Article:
Str 18, Dex 17, Con 18, Int 15, Wis 17, Cha 16
Base Atk +9; CMB +13; CMD 27
Feats Alertness, Combat Expertise, Dodge, Flyby Attack, Weapon Focus (bite)
Skills Fly +15, Handle Animal +12, Intimidate +15, Perception +17, Sense Motive +17, Stealth +15
Languages Abyssal, Undercommon, telepathy 100 ft.
Organization solitary, pair or family (3-6)
Agonize (Ex) A creature bitten by an avari must succeed a DC 18 Fortitude save or be wracked with pain for 4d4 rounds. During this time, the creature takes a -2 penalty to AC, attack rolls, melee damage rolls and Reflex saves, and must succeed a DC 18 concentration check in order to cast a spell. This is a poison, pain effect, and the save DC is Constitution based.
Screech (Su) Once per day as a standard action, an avari may screech. All creatures in the area except for mobats must succeed a DC 18 Fortitude save or be stunned for 1d3 rounds. This is a sonic, mind-influencing effect.
I mentioned back in the fall that I was going to drop the weekend reprints this year. Prepping them is sort of a pain, especially when you can just, you know, go scroll back and the originals are still there. Did I mention there are nearly five years worth of posts back there? Holy wow!
Anyway, I am replacing the weekend reprints with Dragon Magazines. I am never going to get through all my Dragons otherwise. Here’s the thing: I’m just posting the covers, in chronological order. There’s going to be duplicates of previous posts, no doubt. Captions are going to be brief. I kind of just want the decades of RPG history to sort of wash over y’all, two installments at a time, week after week. When I mentioned this in my stories a few months back, someone messaged me that they thought that was cool, like flipping through familiar records at a record store. I liked that idea.
Anyway, on with the show. This is The Dragon 11 (December, 1977). Cover art is by Elrohir (nom de plume of Kenneth Rahman). It’s the earliest issue I own.
The Dragon, issue 25, features a scorching take down of Ralph Bakshi’s “Lord of the Rings”, types of vampires, and some revisions to Gamma World.
'The Lost Note' by Gerald Brom.
Cover art for 'Dragon Magazine' issue #253, published November 1998.
Elminster and his Pipe
Art by Tom Fowler from ‘A Dark and Stormy Knight: Another Evening with the Wizards Three’ (Dragon Magazine #344, June 2006)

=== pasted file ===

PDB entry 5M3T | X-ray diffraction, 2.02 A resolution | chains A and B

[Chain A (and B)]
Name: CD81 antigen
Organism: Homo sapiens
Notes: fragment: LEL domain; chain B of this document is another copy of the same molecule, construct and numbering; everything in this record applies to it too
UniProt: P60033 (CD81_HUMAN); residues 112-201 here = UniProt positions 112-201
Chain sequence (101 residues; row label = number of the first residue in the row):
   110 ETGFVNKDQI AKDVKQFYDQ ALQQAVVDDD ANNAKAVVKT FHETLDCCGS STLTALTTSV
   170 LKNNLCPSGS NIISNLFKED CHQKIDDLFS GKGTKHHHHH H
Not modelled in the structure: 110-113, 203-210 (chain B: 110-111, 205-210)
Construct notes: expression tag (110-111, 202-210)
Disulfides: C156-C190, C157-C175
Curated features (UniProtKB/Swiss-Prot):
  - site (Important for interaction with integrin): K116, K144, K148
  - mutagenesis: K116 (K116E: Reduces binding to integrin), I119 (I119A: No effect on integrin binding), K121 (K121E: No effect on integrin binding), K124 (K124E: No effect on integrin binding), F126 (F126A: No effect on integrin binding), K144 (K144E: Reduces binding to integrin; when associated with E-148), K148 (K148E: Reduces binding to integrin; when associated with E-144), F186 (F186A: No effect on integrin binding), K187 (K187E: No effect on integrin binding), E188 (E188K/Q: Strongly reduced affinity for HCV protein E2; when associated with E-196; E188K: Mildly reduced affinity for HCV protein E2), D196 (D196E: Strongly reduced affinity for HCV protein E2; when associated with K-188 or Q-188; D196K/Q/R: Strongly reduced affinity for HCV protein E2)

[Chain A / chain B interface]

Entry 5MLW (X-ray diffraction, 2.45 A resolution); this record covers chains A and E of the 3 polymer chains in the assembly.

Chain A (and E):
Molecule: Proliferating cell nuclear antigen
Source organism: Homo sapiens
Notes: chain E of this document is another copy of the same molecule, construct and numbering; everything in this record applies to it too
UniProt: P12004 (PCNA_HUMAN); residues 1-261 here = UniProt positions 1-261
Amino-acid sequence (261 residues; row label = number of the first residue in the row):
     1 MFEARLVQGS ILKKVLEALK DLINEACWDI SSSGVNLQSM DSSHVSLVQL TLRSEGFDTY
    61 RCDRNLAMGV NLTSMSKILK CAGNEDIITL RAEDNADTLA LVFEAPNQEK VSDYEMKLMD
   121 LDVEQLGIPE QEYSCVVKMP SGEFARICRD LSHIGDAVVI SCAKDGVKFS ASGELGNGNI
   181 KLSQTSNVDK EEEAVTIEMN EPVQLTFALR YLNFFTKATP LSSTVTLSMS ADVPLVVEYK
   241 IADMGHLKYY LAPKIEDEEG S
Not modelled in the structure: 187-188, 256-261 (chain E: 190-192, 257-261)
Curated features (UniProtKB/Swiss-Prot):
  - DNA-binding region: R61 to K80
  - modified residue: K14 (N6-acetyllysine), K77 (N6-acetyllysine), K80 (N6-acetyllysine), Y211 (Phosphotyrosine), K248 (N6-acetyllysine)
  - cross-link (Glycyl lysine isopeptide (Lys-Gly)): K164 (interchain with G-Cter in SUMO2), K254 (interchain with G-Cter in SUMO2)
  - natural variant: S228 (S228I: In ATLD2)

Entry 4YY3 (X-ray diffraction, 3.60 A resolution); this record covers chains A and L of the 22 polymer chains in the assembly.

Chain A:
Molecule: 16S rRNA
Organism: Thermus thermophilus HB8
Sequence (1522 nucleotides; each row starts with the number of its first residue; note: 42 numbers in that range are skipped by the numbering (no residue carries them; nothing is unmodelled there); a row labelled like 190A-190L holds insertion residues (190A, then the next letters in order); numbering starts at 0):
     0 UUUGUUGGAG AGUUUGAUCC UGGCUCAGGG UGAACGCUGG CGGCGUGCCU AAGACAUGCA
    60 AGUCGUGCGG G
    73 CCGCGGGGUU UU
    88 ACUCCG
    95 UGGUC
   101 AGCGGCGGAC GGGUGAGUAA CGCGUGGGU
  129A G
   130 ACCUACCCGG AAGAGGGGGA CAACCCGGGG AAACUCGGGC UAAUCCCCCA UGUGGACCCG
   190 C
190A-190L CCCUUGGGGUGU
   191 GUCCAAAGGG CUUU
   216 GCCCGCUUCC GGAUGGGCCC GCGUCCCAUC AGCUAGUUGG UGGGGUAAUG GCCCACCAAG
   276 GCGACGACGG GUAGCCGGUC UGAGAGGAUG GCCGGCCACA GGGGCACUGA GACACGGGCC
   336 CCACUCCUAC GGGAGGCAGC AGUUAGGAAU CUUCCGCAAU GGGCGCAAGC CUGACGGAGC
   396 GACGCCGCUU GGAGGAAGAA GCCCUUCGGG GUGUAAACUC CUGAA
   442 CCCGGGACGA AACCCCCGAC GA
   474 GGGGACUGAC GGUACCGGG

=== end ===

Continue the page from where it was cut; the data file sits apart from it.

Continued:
Dragon Magazine #173 Cover Art by Brom (Dark Sun)
Orcus, Demon Prince of the Undead (a very early Todd Lockwood illustration that ran in Dragon 42, October 1980, introducing the special Halloween feature) This is still available as a print directly from the artist’s webpage (edit: site currently down)
Shadows Across the Big Easy, for Shadowrun (1st Edition), from White Wolf Magazine. Prelude.
Some periodical history.
White Wolf Magazine was a gaming magazine (TTRPGs, CRPGs, CCGs, PbMs, etc.) that was published from 1986 until 1995, started by brothers Stewart and Stephan Wieck. White Wolf Publishing, their company, would merge with another company, Lion Rampant (founders Jonathan Tweet & Mark Rein·Hagen, editor Lisa Stevens), in 1991.
If those names are familiar, it is because they are Major Fragging Players in RPG publishing.
Jonathan Tweet was one of the primary designers of D&D 3rd Edition, Lisa Stevens would go on to form Paizo (of Pathfinder fame), and Rein·Hagen & the Wiecks are behind the immensely popular World of Darkness setting, with Vampire: The Masquerade being published in 1991.
Other TTRPGs have always stood in the shadow of D&D, and the same holds true for periodicals. TSR launched the monthly Dragon magazine in 1976, focused on all things D&D, with Dungeon starting 10 years later, printing shorter adventures. Later, I came to value the latter way more than the former. But both were, at their core, house organs. They primarily supported TSR publications (primarily D&D, but also with some Top Secret: SI and Marvel RPG content), and maybe gave the occasional shout out to some other game system.